A straight staircase will take up a lot of room, and a spiral could turn off buyers.
What about a spiral would turn people off? Just curious.
I think people underestimate the amount of room a staircase consumes. Unless you go the spiral route, which I don't think many will tolerate at that price point, you're losing a ton of space on both floors. Some storage is possible under the staircase on the first floor, but the space on the second floor vanishes.
I haven't seen the apartment, but I tend to agree with front_porch on this one. I'd take a long, hard look at what's available at $3.5MM -- if your combination isn't significantly better than what's already out there, then it seems like a risk not worth taking. By the time you close on the other apartment, get board approval, get permits and actually do the construction, you'll be well into 2013 and who knows what the market will be like at that point.
I'd also step back and ask myself if it was that easy to make a million bucks, why aren't more people doing it?
A lot of people don't like the tightness of spiral stairs -- difficult to maneuver if you're a child, an older person, a pet (esp. a large dog), overweight, or not in the best health. Spirals are not so much an issue in one beds, but can become a big issue in larger apartments. Moving things from floor to floor is also more difficult.
My current apartment is the second one I've had with a spiral stair. I like them - find them visually interesting as well as efficient. In the first place I sold with spiral stairs, in an area where floorplans are not commonly posted, literally half of the people who came to open houses walked in the door, saw the staircase, and walked right out.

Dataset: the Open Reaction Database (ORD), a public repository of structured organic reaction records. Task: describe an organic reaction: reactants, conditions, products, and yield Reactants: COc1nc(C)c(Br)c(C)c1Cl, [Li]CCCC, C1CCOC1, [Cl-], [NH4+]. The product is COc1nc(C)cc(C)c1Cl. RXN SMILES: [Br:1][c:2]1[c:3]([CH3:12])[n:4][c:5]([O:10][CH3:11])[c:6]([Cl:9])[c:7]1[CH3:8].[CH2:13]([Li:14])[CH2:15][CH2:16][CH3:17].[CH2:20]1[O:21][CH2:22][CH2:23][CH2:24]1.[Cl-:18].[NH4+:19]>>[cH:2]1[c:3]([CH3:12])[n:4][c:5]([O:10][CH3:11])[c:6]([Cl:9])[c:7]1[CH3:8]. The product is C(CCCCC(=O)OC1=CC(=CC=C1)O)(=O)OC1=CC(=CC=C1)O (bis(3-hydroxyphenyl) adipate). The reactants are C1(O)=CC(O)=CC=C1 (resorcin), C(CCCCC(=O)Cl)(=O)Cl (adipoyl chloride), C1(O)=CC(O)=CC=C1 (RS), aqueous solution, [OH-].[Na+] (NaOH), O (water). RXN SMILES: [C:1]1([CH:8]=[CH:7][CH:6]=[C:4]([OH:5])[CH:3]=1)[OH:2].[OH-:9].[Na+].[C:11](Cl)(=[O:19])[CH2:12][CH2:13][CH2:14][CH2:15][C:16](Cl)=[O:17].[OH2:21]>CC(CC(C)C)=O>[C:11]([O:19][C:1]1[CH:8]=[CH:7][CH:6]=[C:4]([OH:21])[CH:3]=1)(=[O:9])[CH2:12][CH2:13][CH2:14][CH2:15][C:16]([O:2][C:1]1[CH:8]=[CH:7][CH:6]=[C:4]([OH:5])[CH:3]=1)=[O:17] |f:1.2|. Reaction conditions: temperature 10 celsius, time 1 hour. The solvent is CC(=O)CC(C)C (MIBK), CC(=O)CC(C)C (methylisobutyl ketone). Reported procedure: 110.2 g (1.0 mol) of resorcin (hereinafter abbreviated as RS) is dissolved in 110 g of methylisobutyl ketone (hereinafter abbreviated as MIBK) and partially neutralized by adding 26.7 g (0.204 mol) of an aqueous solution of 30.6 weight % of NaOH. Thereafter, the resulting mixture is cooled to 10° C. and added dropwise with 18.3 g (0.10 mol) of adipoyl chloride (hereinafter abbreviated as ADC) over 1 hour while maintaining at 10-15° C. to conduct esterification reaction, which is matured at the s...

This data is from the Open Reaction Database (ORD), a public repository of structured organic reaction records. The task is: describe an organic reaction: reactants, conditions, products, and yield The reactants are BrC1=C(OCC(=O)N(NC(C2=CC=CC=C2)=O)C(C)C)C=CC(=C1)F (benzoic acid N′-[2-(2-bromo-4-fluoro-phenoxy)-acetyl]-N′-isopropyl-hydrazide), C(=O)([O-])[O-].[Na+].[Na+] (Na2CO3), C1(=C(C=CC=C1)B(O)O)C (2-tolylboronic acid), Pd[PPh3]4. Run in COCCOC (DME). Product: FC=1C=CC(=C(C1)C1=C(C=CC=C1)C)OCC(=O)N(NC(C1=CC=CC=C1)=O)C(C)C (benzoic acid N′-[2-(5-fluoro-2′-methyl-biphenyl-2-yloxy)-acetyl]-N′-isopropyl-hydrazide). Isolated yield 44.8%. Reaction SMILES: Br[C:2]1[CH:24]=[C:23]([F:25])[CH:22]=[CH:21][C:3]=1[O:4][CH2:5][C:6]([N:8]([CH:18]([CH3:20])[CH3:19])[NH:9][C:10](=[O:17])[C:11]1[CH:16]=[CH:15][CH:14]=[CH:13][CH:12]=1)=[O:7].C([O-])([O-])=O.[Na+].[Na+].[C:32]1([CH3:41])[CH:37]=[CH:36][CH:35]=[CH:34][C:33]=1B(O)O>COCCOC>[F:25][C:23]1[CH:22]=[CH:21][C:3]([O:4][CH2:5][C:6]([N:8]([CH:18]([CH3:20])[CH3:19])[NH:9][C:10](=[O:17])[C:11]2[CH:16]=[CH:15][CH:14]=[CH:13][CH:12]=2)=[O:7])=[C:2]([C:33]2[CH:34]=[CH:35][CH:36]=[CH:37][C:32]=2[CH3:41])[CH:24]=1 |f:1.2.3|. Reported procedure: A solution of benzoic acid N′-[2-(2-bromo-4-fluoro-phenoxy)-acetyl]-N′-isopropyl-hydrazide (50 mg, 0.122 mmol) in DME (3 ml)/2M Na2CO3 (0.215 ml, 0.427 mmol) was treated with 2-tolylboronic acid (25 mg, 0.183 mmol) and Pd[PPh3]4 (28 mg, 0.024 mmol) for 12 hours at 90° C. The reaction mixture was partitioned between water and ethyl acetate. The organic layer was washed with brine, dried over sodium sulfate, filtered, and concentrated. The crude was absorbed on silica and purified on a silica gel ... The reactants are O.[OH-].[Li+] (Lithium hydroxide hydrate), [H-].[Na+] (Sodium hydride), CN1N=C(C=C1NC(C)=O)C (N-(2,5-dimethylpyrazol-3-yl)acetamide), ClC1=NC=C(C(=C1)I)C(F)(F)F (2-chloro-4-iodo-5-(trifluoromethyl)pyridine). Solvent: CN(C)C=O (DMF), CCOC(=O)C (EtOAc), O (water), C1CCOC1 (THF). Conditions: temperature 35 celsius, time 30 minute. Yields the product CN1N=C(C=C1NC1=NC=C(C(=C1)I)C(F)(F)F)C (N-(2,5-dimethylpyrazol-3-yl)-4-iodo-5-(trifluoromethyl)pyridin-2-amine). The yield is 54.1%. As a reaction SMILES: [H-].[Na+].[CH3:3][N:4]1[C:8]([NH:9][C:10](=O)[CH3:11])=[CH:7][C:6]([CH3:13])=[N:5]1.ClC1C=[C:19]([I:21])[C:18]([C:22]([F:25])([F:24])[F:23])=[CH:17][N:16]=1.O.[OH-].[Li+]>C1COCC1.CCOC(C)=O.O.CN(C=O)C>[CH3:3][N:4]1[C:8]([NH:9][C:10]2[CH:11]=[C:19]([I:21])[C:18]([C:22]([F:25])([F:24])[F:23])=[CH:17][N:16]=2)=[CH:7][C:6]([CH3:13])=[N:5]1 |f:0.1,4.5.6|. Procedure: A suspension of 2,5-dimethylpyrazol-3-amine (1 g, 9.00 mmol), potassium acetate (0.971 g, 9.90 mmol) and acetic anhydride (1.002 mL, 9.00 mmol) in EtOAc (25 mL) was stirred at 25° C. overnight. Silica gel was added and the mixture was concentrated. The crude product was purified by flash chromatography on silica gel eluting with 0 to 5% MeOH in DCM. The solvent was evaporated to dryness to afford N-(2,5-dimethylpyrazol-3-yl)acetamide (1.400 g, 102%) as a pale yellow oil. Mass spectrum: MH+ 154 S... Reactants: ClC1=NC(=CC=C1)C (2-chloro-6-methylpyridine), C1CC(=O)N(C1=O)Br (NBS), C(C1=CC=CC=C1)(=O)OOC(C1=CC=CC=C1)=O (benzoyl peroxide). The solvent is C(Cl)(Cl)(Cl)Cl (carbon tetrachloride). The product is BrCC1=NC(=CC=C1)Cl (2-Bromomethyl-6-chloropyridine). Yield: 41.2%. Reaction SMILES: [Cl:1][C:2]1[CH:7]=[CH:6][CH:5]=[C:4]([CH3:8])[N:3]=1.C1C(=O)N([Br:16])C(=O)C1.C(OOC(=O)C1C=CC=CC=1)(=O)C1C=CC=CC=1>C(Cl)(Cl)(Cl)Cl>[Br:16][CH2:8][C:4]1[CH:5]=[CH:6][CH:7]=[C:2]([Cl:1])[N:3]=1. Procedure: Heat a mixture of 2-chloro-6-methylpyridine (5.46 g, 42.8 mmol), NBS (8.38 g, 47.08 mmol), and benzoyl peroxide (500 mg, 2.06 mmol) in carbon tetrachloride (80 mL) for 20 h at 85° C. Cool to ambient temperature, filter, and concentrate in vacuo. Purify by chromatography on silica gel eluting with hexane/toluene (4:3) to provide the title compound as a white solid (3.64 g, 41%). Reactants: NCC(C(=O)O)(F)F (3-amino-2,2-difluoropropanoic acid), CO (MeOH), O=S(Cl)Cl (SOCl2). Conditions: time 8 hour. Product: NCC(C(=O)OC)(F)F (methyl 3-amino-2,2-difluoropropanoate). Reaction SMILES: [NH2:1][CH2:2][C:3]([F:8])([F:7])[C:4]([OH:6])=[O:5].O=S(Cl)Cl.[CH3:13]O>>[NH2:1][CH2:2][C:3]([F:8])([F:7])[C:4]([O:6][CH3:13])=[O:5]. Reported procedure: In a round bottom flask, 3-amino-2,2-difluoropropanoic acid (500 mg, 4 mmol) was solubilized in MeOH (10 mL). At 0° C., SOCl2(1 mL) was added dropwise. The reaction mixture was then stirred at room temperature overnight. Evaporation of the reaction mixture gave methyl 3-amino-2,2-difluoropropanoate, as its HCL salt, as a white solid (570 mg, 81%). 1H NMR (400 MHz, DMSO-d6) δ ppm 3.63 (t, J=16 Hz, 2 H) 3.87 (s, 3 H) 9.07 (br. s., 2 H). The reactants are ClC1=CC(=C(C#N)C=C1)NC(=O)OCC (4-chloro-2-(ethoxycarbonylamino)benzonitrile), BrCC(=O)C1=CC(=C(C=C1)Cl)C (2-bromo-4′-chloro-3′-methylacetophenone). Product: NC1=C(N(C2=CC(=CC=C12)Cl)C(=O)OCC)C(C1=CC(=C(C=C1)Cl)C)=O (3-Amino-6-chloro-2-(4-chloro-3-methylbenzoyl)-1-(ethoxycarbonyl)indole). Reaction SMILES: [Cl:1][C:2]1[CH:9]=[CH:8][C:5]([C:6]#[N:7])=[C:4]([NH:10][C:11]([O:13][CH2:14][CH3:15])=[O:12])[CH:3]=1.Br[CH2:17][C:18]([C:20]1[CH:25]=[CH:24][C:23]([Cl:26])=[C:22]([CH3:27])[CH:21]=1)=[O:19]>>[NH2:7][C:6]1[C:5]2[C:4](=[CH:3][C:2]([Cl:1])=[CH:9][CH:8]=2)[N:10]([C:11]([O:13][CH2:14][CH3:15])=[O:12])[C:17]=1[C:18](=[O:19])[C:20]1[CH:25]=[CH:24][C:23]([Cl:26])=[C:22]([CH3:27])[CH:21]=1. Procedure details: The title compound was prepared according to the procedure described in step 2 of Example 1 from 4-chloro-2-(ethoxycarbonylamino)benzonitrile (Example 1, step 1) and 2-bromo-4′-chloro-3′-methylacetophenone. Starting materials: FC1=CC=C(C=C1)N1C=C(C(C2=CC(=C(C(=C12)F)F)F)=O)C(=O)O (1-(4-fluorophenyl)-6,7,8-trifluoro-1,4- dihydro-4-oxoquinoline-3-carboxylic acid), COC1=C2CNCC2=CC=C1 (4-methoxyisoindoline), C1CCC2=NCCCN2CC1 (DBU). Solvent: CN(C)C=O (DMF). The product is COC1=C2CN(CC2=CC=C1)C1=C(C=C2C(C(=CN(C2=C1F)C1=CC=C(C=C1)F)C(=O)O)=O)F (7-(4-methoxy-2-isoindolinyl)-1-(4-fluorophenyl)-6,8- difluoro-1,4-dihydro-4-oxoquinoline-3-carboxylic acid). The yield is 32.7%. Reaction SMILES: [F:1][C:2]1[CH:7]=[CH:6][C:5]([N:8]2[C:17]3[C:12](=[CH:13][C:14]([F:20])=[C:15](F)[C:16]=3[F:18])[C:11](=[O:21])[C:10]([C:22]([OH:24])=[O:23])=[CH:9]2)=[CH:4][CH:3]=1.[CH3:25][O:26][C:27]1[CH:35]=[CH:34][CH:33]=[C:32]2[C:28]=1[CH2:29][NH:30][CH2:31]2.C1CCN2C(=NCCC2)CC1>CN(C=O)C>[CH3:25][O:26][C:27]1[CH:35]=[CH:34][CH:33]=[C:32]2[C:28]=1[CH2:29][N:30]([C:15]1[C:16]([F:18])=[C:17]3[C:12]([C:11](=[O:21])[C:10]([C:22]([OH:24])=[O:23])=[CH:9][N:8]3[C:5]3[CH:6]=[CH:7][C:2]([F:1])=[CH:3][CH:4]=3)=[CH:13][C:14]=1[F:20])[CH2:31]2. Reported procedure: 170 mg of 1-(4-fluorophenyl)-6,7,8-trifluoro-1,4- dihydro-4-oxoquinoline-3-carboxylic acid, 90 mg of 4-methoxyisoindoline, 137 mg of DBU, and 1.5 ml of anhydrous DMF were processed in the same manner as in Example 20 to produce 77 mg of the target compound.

Right, a spiral doesn't work in a multi-bedroom in a city where people put helmets on their kids just to ride a push-bike a few inches off the ground. Look at the trouble these people had in selling a three-bedroom: http://streeteasy.com/nyc/sale/651457-coop-246-west-end-avenue-lincoln-square-new-york
As bb10024 describes the building, it sounds something like http://img.streeteasy.com/nyc/image/5/4194105.gif. I.e., little superfluous space to squeeze in a proper staircase.
Nevertheless, given the huge premium (still) for larger apartments, it might work. $300K doesn't sound nearly enough for the work, though.
Somehow to me it doesn't make sense that one duplex can cost more than two separate renovated units of the same size? Even the owners of the building where I live converted almost all duplexes to two separate units. I guess they did their math, and I'm talking about UWS with 24/7 doorman.
It depends on the market for different sizes of apartment at different times.
Just given the household-size demographics of Manhattan, in most periods two smaller apartments would rent for more than one apartment of twice the size.
For quite a while, though, the opposite's been true, in many neighborhoods.
Have you considered the 2 stringer option with landing? We just built one in February. 6' by 8' cut out. If you're willing to give up that space, it's a better option than spiral.
i really wouldnt call 246 west end ave prime uws though..